Wednesday, May 20, 2015
My daughter suddenly grew up. It was the driver's license that changed everything. In a matter of days she had her license, a full-time job, and a car. And she drove off into the future.
Arielle has always been determined, focused and self-assured. Once driving became her goal, she worked hard to achieve it. She drove beside me for almost a full year, back and forth to co-op--a 40 minute drive each way--and every other place we went. We talked endlessly of different traffic situations. She endured my exclamations (sometimes shouted): "Slow down! Watch out! Stop!" She learned. She earned her license.
Arielle knew the job at the book warehouse was a summer possibility--good pay, flexible days, and full-time hours. (Forty hours a week is hard to come by for a teenager.) The warehouse is also far from home. But one afternoon she applied for the job on-line. Someone called her the next day and she quickly had an interview and was hired. She has already worked a week. I thought maybe it would be overwhelming for her--the drive, the long days. But no, she likes it! Arielle has always thrived on busy-ness and people.
I didn't know it but Fred was waiting for a reason to buy his dream car--this time a jeep. So when Arielle got the job and would be needing a car, he got his jeep. His old Honda is now Arielle's. She immediately cleaned it out and made it her own, stockpiling it with all her personal items. Even before the warehouse job, she started driving to her cleaning job all by herself, another long drive in the opposite direction. She is filling in for Gretchen working for an elderly couple while Gretchen has some weeks with her newborn. So for now, Arielle will be working six days a week. She isn't home. I miss her already. Letting go is hard for me.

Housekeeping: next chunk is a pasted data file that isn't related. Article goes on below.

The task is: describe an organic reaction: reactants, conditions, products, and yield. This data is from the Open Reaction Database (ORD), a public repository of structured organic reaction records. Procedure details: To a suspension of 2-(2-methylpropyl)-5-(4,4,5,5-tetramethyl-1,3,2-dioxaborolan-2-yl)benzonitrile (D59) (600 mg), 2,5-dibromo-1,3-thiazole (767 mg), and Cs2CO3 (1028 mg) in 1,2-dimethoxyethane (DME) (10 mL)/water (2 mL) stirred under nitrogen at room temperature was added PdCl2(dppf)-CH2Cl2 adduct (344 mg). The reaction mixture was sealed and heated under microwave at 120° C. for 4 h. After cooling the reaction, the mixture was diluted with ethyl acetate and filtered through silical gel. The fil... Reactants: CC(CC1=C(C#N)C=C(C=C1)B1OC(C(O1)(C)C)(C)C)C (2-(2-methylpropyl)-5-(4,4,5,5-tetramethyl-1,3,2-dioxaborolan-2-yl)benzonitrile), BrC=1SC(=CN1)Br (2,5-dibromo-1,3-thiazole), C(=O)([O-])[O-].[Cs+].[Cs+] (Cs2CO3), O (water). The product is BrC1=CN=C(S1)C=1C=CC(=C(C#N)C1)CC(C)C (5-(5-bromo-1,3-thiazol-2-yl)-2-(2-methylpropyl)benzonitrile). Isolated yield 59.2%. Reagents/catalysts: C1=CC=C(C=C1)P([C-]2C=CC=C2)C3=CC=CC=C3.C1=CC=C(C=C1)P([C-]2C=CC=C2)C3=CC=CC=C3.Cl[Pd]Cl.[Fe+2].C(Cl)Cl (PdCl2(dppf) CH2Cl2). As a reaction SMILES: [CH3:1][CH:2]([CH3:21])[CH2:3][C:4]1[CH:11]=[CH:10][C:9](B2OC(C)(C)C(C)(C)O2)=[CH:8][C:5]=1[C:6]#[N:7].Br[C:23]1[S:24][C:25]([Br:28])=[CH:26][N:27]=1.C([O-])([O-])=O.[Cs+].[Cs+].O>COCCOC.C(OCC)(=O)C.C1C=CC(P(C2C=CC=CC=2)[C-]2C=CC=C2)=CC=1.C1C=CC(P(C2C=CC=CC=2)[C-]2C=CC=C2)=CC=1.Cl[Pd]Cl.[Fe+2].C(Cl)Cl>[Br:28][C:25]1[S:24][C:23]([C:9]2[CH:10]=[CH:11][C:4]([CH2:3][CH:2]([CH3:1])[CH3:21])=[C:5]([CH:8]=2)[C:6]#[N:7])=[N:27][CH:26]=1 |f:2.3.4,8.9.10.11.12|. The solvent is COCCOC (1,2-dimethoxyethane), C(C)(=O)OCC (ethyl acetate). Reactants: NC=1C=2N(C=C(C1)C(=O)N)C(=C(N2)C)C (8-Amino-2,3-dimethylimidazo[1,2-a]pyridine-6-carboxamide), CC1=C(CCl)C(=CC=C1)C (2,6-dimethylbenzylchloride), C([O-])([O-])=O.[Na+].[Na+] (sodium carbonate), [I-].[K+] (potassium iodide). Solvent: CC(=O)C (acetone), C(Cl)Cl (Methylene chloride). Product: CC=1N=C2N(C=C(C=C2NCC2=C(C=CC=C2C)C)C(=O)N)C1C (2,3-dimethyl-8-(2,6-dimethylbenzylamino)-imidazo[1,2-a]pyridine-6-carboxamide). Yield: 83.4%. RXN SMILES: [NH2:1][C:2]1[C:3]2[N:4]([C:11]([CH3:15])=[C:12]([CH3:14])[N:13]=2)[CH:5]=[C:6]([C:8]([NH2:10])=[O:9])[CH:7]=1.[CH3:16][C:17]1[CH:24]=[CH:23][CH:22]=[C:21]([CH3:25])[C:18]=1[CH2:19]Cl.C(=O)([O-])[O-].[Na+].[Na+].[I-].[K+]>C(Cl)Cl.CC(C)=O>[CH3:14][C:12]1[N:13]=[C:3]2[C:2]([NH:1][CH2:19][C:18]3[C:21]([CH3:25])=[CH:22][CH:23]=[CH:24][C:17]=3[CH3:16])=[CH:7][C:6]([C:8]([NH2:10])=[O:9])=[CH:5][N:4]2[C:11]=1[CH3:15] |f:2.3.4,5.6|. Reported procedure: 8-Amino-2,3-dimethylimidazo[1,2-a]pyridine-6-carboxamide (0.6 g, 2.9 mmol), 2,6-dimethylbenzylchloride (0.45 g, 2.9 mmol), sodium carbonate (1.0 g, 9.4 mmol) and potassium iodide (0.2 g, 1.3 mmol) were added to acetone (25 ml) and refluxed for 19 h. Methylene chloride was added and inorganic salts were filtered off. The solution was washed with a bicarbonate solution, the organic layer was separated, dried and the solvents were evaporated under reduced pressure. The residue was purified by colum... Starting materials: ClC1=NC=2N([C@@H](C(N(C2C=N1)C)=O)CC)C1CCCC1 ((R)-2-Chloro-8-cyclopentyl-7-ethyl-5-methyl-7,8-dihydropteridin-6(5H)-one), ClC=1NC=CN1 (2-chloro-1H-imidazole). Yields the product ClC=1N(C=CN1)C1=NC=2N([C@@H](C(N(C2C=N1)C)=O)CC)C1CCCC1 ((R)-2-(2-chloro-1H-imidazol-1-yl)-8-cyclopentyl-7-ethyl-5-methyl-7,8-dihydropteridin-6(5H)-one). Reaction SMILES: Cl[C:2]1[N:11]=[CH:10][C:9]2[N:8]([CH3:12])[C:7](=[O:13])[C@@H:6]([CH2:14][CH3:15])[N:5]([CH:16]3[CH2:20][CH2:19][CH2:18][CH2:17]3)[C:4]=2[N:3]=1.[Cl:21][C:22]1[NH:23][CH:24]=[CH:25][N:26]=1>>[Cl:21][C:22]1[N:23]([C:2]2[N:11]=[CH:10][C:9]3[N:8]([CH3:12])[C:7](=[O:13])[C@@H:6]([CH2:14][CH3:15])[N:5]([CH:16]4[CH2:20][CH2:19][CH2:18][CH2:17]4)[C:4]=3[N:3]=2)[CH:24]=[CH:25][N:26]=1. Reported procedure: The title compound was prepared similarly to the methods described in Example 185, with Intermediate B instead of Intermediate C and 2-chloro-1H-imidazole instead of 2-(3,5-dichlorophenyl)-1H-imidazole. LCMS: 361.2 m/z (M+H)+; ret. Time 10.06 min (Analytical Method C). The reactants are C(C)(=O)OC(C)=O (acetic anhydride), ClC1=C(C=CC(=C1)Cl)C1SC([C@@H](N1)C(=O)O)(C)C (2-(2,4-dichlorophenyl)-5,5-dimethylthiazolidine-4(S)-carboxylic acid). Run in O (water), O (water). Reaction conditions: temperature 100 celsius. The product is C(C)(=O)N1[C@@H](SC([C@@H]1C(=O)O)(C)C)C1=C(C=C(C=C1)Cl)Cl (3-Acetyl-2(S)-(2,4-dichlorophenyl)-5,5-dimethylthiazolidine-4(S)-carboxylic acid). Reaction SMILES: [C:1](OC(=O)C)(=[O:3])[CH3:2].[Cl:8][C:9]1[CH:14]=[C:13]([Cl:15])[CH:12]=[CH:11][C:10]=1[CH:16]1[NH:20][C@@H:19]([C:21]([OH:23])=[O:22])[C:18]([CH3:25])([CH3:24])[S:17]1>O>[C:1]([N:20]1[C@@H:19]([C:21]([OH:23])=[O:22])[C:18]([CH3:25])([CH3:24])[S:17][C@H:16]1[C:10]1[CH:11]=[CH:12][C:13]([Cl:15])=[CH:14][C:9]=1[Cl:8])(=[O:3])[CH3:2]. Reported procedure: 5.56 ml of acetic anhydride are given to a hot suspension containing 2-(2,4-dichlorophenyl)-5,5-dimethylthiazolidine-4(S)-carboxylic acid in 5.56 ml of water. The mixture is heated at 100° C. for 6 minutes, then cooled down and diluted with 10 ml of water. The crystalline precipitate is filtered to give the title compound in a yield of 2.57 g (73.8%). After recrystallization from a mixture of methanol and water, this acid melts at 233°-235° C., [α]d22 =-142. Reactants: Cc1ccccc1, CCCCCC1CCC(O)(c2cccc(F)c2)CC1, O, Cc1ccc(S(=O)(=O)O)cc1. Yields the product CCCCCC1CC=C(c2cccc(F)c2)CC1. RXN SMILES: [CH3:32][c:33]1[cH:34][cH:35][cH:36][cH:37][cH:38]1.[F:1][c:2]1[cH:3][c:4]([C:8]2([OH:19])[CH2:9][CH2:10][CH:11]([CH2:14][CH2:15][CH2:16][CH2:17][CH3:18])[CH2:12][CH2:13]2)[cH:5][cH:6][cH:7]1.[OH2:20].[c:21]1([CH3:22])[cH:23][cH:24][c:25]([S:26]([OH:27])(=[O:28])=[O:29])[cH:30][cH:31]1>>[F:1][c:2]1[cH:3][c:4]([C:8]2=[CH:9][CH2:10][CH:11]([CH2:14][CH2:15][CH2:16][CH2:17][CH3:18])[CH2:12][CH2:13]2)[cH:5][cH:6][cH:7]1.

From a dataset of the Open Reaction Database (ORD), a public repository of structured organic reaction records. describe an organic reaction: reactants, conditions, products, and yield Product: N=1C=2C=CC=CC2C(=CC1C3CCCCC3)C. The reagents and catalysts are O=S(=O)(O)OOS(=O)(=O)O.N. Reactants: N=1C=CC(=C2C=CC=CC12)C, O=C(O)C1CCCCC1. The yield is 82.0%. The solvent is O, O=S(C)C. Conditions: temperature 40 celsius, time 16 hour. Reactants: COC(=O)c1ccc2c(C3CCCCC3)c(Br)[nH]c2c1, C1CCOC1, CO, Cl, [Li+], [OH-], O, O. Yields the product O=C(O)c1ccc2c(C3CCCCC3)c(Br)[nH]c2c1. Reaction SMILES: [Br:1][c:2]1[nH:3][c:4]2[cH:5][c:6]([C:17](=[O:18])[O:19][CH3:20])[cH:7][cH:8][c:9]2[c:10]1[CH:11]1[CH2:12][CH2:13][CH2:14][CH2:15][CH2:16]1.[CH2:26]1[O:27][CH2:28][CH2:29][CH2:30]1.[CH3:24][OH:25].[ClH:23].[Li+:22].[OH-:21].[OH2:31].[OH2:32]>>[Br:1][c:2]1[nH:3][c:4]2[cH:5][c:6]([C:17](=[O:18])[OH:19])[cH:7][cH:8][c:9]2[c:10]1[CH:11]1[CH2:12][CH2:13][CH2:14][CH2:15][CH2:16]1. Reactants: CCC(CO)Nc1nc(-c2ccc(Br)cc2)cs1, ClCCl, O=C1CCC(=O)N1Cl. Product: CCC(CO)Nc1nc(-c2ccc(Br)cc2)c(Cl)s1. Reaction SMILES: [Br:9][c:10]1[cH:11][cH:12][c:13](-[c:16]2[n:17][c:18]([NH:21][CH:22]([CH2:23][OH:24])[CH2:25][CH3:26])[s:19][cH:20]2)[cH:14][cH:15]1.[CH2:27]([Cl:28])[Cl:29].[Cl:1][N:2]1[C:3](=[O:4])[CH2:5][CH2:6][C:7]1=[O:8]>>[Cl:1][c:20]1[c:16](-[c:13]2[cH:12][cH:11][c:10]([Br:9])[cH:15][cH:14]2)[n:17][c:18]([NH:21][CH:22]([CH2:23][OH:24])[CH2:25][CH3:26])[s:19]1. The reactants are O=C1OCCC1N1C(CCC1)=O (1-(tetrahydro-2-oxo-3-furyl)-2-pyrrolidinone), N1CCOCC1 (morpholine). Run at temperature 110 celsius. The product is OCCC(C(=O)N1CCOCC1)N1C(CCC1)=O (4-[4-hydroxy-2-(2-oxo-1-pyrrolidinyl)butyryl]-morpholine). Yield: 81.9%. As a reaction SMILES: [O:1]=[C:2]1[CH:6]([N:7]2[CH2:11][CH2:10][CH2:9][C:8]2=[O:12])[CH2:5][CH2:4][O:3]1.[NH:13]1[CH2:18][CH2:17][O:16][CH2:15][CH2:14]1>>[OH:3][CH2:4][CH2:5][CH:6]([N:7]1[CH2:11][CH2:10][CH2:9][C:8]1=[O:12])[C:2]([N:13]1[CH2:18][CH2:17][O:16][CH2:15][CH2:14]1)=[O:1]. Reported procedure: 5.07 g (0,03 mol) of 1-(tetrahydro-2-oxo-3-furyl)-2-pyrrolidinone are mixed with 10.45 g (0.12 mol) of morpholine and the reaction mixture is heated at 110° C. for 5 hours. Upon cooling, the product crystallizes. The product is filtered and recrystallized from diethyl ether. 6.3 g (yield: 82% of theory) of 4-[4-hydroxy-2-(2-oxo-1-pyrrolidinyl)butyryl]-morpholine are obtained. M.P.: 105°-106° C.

My little Arielle. This morning I went downstairs with her as she was leaving for work at 7 a.m. She had her coffee, her lunch and her backpack. I kissed her good-bye and just for old times' sake I yelled out, "Slow down!" She laughed and drove off with her newly found freedom.
I think of Fred long ago lifting Arielle into her car seat in his big truck. She was only three when he took her to preschool Tuesday and Thursday mornings. I would wave and pray for her safe return. She was my baby, going off into the world. It was hard to let her go. At three she was so bold and confident, off on an adventure, never looking back. So I pray now, as then, that God's favor would be her shield as he guides her into the future, unknown to me, but fully known to him. I'm grateful for the privilege of being the mother of this amazing girl.